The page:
A story in the March 31, 1927 issue of the Kerrville Mountain Sun about the grand opening of the Blue Bonnet Hotel mentions it was financed by “Harry M. Harrison and R. L. Burney of San Antonio.” It fails to mention the $10,000 raised by Kerrville businesses.
It also has an ad by the general contractor who built the Blue Bonnet Hotel: Walsh & Burney. That ad said the contractors started work on September 1, 1926 and completed the five-story building in March, 1927. (The Blue Bonnet was enlarged to eight stories about a year later.)
Walsh & Burney were busy in Kerrville. They’d already built fourteen buildings at the “American Legion Memorial Sanatorium,” the site of today’s V. A. Medical Center. They built the Sunshine Laundry, which was in the 600 block of Water Street. At the same time they were building the Blue Bonnet Hotel, they were also building a home for Scott and Josephine Schreiner, a beautiful structure which still stands just off of Jackson Road.
And later, at eight stories
Construction of the hotel building cost around $250,000, according to news reports. It was designed by Paul G. Silber & Co., architects, of San Antonio.
One thing I could not figure out, at first, looking at the bonds – the name “Kerrville Hotel” was not the name of the Blue Bonnet Hotel.
It turns out the “Kerrville Hotel Company” owned the building and real estate, and leased these to the “Blue Bonnet Hotel Company.” I think this might be a technique still used in commercial real estate development. 
The president and general manager of the Blue Bonnet Hotel Company was Floyd Singleton. 
The company hoped to build Blue Bonnet Hotels in other cities, including San Antonio. By 1928 it hoped to have six or seven new hostelries open and operating across Texas.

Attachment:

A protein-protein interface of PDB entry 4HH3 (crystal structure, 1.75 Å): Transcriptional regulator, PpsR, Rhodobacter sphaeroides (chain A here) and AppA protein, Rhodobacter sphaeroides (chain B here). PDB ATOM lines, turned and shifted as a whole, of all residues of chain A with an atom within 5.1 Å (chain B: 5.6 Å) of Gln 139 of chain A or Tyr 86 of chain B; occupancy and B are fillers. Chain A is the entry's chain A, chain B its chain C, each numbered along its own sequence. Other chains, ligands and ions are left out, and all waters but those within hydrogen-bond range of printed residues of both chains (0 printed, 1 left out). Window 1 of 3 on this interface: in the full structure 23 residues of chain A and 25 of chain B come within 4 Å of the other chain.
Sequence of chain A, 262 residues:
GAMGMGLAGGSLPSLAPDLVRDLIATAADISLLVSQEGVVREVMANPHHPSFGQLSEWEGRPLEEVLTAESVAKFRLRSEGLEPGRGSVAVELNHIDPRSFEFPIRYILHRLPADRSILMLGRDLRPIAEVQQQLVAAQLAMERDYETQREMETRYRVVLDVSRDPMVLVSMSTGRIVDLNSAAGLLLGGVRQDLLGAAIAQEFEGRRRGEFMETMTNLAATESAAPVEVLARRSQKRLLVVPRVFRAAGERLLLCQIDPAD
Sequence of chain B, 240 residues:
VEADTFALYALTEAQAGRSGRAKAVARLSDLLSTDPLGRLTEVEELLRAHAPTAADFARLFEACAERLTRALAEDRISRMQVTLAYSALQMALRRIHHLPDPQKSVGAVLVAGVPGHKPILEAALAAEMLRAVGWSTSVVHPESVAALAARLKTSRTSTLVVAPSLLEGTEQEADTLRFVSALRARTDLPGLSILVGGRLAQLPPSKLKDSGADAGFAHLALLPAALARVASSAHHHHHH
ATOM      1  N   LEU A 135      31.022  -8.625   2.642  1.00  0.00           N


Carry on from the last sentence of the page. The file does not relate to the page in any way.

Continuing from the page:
Of course, the Great Depression intervened.
By 1937 both the Kerrville Hotel Company and the Blue Bonnet Hotel Company were in receivership, unable to pay interest or principal on the bonds they’d issued, and the property was sold to new owners.
I guess that means I’ll never collect the $17.50 in “gold coin” I was hoping for.
Until next week, all the best.

Joe Herring Jr. is a Kerrville native who wishes you a very Merry Christmas this week. This column originally appeared in the Kerrville Daily Times December 19, 2020.

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Sunday, December 13, 2020

Photographer? Radio expert? Chess master? Golfer? --- or Kerrville's Secret Agent?

Patent 1,500,077, awarded to Kerrville's S. H. Huntington, 1924

I was searching through U. S. patents the other day, just to see which brilliant inventors lived in Kerrville. I was surprised to find well over 100 patents awarded to local inventors, ranging from a ‘cat restrainer’ to a ‘vaned rotor engine and compressor.’ There were many clever and complicated inventions listed, and all were invented right here.
One particular patent intrigued me. It was a patent for a coding device, for sending secret messages. It had two disks, one attached on top of the other, the top disk smaller than the one below. Etched on each disk were the letters of the alphabet. Kerrville’s S. H. Huntington was awarded patent 1,500,077 for the device July 1, 1924.
Huntington Photography studio, around 1902
Honestly, the critical working parts of the device looked a lot like the “secret decoder” rings we used to find in boxes of cereal back in the late 1960s.
The patent intrigued me for two reasons: first, secret messages are automatically intriguing; second, I recognized the name, S. H. Huntington.
Spencer Hinsdale ‘Dale’ Huntington was born on 1877 in Ohio. He lost his mother and a sister in 1879 when he was a toddler. His father and grandfather were civil engineers who designed and built railroads; his father, George Spencer Huntington, was the constructing engineer on the cogwheel railroad which travels up Pike’s Peak, and died there during its construction in 1889. 
So our Kerrville inventor, Dale Huntington, was an orphan by the time he was 12. I think he was raised by two of his paternal aunts, Fannie and Sarah Huntington, and all three arrived in Kerrville in 1901, when Dale was around 24.